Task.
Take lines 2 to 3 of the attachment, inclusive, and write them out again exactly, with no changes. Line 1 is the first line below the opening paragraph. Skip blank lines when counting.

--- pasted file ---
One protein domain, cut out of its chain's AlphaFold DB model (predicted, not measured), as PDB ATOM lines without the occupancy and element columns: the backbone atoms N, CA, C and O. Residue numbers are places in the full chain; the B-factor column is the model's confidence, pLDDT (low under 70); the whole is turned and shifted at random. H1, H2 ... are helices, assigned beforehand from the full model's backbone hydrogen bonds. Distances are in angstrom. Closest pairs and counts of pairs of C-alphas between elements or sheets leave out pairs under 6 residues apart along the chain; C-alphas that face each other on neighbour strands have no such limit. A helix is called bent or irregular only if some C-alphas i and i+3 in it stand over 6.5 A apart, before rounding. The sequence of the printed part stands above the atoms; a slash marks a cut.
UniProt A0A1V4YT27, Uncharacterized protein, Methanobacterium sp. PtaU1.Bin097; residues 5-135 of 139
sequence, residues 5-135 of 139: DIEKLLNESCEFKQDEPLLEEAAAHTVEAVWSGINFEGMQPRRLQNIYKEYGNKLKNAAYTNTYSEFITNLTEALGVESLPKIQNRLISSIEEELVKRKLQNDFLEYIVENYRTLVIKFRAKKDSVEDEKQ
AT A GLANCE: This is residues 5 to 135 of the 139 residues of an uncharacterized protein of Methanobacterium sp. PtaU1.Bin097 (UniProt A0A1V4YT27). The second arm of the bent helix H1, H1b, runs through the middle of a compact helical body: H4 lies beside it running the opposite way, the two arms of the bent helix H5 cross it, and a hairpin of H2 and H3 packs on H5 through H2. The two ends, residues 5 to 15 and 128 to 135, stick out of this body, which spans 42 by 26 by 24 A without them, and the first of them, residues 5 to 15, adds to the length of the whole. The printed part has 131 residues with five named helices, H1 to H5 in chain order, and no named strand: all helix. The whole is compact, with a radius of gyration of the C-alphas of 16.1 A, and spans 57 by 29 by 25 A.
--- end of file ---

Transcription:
sequence, residues 5-135 of 139: DIEKLLNESCEFKQDEPLLEEAAAHTVEAVWSGINFEGMQPRRLQNIYKEYGNKLKNAAYTNTYSEFITNLTEALGVESLPKIQNRLISSIEEELVKRKLQNDFLEYIVENYRTLVIKFRAKKDSVEDEKQ
AT A GLANCE: This is residues 5 to 135 of the 139 residues of an uncharacterized protein of Methanobacterium sp. PtaU1.Bin097 (UniProt A0A1V4YT27). The second arm of the bent helix H1, H1b, runs through the middle of a compact helical body: H4 lies beside it running the opposite way, the two arms of the bent helix H5 cross it, and a hairpin of H2 and H3 packs on H5 through H2. The two ends, residues 5 to 15 and 128 to 135, stick out of this body, which spans 42 by 26 by 24 A without them, and the first of them, residues 5 to 15, adds to the length of the whole. The printed part has 131 residues with five named helices, H1 to H5 in chain order, and no named strand: all helix. The whole is compact, with a radius of gyration of the C-alphas of 16.1 A, and spans 57 by 29 by 25 A.